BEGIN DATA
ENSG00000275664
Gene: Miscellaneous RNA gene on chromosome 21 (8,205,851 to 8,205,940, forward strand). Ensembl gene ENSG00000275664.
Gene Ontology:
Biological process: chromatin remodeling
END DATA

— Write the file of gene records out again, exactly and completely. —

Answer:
ENSG00000275664
Gene: Miscellaneous RNA gene on chromosome 21 (8,205,851 to 8,205,940, forward strand). Ensembl gene ENSG00000275664.
Gene Ontology:
Biological process: chromatin remodeling